That promise includes the plan’s duty to not needlessly hoard plan funds but instead pay them out; “trustees” involved in the management of defined benefit plans have a pointed fiduciary obligation to assure that net funds are not held within the plan but instead are distributed to the participant beneficiaries of the plan. There is no merit to have a plan excessively over-funded, because that money belongs to the plan participants, and over-funding suggests that the benefit level should be altered upward. The plan has an obligation to “assume” an investment standard of return based on a calculation of the fund’s history over the span of decades, the calculation of future protected benefits, and the ongoing stream of employer contributions, to determine a fair measure of pension benefits. In the good investment years of the 1990s that meant the promised benefit should be raised, and that is what all Unions did.
The AFM-EPFund is overseen by a team of trustees drawn equally from the employers who hire musicians and the unions who serve them. The Union Trustees of the Fund generally come from the most populated and sophisticated Locals throughout the country, with a recent balance of a reputable grassroots musician trustee. This creates a group of trustees who by virtue of their career success are highly qualified administrators who have managed Union resources, health funds, emergency relief funds, have scrutinized various Union pensions governing their staff, and have handled large scale local and national negotiations. Their job is to be cautiously protective of their members’ interests, to retain the best fund managers, to disengage consultants who do not meet standards, and to secure and maximize a promised level of retirement.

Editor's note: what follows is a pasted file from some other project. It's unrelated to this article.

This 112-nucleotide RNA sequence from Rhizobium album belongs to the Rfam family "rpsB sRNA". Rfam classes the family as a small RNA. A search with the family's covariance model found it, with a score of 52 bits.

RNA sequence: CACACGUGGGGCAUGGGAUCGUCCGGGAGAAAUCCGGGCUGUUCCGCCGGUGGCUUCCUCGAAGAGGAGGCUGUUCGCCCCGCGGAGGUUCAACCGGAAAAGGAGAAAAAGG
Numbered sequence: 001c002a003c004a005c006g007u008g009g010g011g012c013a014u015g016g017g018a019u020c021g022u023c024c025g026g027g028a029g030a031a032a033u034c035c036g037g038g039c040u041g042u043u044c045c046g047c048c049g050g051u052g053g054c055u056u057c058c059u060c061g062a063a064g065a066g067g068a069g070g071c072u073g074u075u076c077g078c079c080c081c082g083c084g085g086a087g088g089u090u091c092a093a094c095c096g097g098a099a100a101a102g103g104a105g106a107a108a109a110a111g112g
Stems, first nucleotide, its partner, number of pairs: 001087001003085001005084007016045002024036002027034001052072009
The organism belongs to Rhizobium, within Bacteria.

Much of the literature reviewing defined benefit programs (e.g., the AFM-EPFund) concludes that they have generally outperformed defined contribution plans (e.g., 401(k), Keogh, profit-sharing) and do not succumb to the variances and vulnerabilities of individual IRAs.1 But the dot.com crisis and the Great Recession of 2008-09 took the breath out of nearly all retirement programs and presented an unforeseen challenge to Union defined benefit plans. In 2007, before the recession, the AFM-EPFund was still overfunded (109%). By 2016 it was severely underfunded (59.7%). Major changes in fund management were required.
The AFM-EPFund has significantly altered its expenses, changed the structure of management of the Fund’s investments, and reduced “unprotected” categories of benefits over the course of the past several years, but like other defined benefit plans your Union pension currently rests in “critical status” notwithstanding the rehabilitation plan which has operated since 2010. That critical status remains despite fiscal year investment returns since 2010 of 32%, 12.9%, 2.2%, 8.8%, 8.3% and (0.1%). The Fund is now in the midst of a good fiscal year, having earned over 7% in the first three quarters and dramatically improved in the last several weeks. But as a result of the 2008-09 setback, the Plan is, without a doubt, significantly underfunded the current rate of contributions and investment returns do not match the promised (“defined”) total future benefits. A recent change in mortality tables, as life expectancy has increased, had a dramatic adverse impact on the amount of guaranteed future benefits. At the conclusion of this fiscal year, after March 31, 2017, a determination will be made as to whether the Plan is in “critical and declining” status and whether the Trustees should apply to the U.S. Treasury to gain permission to adjust “protected benefits” the benefit promise made to you based on the Plan’s 28 year history with an average 7.5% return (the investment assumption) and a stable contribution rate. This assessment of the Plan is a work in progress, if not adjusted this year, then reviewed again the next year.
For most of you, 401(k) plans and IRAs were harshly sucker-punched a few years back, but by their nature they never made a true promise, never adopted a clear expectation of results. The AFM has successfully negotiated new sources of contributions to the AFM-EPFund and is exploring more, and the Fund Trustees have again altered their consultant team and realigned their investment strategies. Based on good faith reliance on market history, and a background of sound management, the AFM-EPFund made a promise to you, and now that commitment is being sharply tested.